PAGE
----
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Immune thrombocytopaenia in pregnancy: Key principles for the midwife

02 November 2016
9 min read
Volume 24 · Issue 11


Midwives are professionally accountable for detecting deviations from the norm in pregnancy, and initiating referral to an appropriate practitioner. They must work across professional boundaries, particularly where complex conditions require the involvement of doctors, such as immune thrombocytopaenia (ITP) in pregnancy. Most pregnant women with ITP have good outcomes, with only a few requiring first-line treatment. However, close monitoring of maternal and fetal wellbeing are required and appropriate management is crucial in reducing the risk of associated complications.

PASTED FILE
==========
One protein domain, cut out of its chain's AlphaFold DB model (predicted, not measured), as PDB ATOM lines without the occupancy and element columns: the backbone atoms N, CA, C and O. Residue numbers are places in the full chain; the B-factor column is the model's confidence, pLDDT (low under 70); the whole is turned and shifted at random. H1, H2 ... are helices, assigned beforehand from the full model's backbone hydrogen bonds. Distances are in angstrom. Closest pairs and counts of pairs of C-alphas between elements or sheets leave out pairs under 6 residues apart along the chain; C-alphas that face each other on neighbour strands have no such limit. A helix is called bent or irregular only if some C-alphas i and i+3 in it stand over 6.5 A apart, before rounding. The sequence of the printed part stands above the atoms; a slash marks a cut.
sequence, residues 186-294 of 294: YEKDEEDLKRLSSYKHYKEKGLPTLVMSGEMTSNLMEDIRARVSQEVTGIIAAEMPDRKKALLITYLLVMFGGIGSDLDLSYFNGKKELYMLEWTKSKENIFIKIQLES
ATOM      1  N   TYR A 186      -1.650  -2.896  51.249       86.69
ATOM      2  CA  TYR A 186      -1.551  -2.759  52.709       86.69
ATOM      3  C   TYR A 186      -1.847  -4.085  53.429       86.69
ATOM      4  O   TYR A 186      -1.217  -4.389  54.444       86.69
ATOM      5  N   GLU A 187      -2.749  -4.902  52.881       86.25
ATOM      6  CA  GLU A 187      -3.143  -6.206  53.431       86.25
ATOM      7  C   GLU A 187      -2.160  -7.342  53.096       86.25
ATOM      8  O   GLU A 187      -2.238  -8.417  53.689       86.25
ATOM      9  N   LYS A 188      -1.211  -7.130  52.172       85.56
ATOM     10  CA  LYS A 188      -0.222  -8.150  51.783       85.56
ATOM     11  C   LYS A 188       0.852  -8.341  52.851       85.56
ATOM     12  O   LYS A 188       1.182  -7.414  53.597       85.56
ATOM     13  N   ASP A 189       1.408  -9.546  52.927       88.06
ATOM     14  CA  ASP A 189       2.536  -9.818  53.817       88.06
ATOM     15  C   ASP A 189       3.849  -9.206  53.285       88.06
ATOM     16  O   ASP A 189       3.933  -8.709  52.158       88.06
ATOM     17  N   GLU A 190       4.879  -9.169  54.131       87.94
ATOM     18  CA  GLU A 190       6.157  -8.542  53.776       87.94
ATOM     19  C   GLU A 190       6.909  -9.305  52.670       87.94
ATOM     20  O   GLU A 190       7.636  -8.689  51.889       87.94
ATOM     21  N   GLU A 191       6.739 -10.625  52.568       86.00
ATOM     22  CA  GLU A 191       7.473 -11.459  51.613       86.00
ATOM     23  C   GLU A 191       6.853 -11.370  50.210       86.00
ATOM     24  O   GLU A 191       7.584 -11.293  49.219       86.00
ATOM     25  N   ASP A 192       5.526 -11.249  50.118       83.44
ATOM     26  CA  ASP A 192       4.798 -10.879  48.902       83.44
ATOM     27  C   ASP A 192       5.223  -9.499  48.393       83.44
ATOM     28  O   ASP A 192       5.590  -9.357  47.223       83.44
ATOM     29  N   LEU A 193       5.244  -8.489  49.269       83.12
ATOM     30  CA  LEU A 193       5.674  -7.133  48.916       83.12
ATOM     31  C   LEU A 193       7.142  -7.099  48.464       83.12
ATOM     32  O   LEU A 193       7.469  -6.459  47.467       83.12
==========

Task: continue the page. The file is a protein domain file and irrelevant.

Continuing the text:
Midwives are experts in the care of normal pregnancy/birth, but are also professionally accountable for detecting deviations and initiating immediate referral to an appropriate expert (Nursing and Midwifery Council (NMC), 2012). Although the scope of midwifery practice does not include medical diagnosis, as front-line carers, midwives are well placed to make appropriate assessments regarding the health of pregnant women (Chief Nursing Officers of England, Northern Ireland, Scotland and Wales, 2010). Further, it is essential that midwives build a relationship of trust with women and work in partnership, sharing information and consulting regarding their care (NMC, 2015). Care should be tailor-made, offering choices and a service that delivers personalised and safe care for all women and their babies (National Maternity Review, 2016). Midwives are also required to work across professional boundaries (Kirkup, 2015), especially where complex conditions require the involvement of doctors, such as immune thrombocytopaenia (ITP) in pregnancy. Multidisciplinary working is also key to ensure that women receive the correct treatment, particularly when a pregnancy deviates from the norm and becomes high risk owing to an altered health condition.

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